Disclaimer: The information shared on the Go-To-For-OT Blog or affiliated Twitter, Facebook, or Pinterest sites, and shared on social or public media or as links on other sites is for general informational purposes only and should not be relied upon as a substitute for sound professional medical advice or evaluation and care from your physician/medical team or any other qualified health care providers. Therefore, the authors and administrator of these posts take no responsibility for any liability, loss, or risk taken by individuals as a result of applying the ideas or resources.  

Picture Credits:  

Keep Calm, Calm Corner, and Fidget pictures are the property of the author and should not be used without the appropriate link to this blog post.  

All other photos are the property of the linked site and use of those photos should include the link provided.

 

 

5 Tips to Help Distractible Kids in Your Classroom

Three Easy Ways to Thank a School OT!

 

 Three Easy Ways to Thank a School OT!  by Stacy M. Turke on the On the Road with @stacyturke OTR blog

 

Three Easy Ways to Thank a School OT!

 by Stacy M. Turke

on the On the Road with @stacyturke OTR blog

 

 

 

If you are reading this blog post in April, are you ever lucky!  April is Occupational Therapy Month, and had you waited to read this in May, you’d have missed the opportunity to say “Thanks!” to your School OT for the work he or she does to support the students in your school and in your life during “our” celebration month.  I feel so blessed to have been able to work alongside the intelligent, creative, authentic OT staff at Ingham Intermediate School District over these past 30 years, who daily support my growth as a clinician and as a human.  In this post I say thanks to them and offer suggestions for creative ways to say “Thanks” to your own school OT staff!

(Caveat: we will accept cards, flowers, and chocolates at any point during the month of April in celebration of OT Month!  However, keep reading for cheaper and more meaningful ideas…)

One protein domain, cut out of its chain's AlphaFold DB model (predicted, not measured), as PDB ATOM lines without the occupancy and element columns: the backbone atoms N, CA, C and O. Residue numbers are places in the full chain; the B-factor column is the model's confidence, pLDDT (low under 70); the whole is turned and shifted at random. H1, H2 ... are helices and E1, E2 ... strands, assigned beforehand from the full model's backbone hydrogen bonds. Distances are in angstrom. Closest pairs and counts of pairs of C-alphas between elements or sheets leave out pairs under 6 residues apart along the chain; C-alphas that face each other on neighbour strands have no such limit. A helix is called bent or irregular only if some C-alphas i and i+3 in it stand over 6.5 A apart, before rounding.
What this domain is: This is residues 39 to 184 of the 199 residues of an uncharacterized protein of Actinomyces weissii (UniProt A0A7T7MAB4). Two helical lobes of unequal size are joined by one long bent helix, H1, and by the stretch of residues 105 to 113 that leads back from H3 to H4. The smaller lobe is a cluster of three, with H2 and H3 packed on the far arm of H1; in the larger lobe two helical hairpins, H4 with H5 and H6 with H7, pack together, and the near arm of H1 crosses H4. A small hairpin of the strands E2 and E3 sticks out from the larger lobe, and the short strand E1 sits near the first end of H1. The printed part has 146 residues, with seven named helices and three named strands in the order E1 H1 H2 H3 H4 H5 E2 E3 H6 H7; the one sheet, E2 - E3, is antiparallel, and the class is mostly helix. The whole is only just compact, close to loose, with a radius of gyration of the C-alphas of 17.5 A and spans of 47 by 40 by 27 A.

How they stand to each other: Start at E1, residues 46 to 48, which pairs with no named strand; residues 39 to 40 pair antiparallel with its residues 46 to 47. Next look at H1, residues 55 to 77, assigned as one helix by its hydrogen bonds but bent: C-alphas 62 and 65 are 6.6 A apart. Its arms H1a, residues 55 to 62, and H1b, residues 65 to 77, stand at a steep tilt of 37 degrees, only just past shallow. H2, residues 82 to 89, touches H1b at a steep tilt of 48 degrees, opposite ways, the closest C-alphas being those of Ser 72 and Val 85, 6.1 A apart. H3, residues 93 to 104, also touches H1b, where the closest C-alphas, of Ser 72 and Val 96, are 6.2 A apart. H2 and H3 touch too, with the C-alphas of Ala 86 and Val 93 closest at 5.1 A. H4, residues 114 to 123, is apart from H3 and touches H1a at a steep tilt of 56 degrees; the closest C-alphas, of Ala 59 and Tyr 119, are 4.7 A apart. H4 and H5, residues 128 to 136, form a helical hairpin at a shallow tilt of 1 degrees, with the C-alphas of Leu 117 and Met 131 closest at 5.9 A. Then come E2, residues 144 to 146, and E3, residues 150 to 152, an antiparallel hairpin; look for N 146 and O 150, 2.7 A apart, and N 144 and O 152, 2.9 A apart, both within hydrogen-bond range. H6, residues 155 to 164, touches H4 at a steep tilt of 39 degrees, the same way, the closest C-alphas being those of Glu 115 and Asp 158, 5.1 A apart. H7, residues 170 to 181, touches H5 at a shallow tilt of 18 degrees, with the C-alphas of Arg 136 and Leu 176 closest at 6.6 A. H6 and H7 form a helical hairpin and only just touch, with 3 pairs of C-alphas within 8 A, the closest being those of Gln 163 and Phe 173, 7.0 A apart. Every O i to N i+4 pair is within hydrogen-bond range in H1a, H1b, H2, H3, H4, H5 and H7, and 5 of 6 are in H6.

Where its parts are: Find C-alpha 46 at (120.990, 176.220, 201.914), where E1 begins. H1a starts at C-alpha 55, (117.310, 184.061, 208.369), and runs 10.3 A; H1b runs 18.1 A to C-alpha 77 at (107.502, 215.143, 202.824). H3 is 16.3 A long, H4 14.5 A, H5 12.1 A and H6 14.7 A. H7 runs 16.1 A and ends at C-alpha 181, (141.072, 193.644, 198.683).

Thanks Turke

Three Easy Ways to Thank Your School OT

 

Perhaps you have a student who struggles to complete written work or to copy sentences from the board.  Or maybe you’ve noticed that one or two of your students have more difficulty than their peers staying focused during large group lessons, especially on “indoor recess” days.  So you’ve called your School OT for help.  After offering several possible fixes for the challenge, your OT goes on to the next classroom or school and you embark on trying out these ideas within your classroom.  Saying thanks for these efforts is easy.  After agoal-clipart-stickguygraphrgb week or two, simply share your feedback with your OT about how things are working out!  You have no idea how much we appreciate getting this kind of feedback from our teachers and parents!  Truly, hearing that a strategy is the answer that you’ve been looking for really warms my heart and is all the thanks I need.  And if the strategies AREN’T working, or if part of the problem is resolving and you want to bounce new ideas off your OT, please share that feedback too.  We have access to all sorts of Evidenced Based Practices and often know what typically helps most challenges that kids face at school.  But we don’t work with cookie-cutter students and neither do you. The data you collect and the feedback you offer helps us to help you and other kids like your students.  Help us help you and WE are the thankful ones!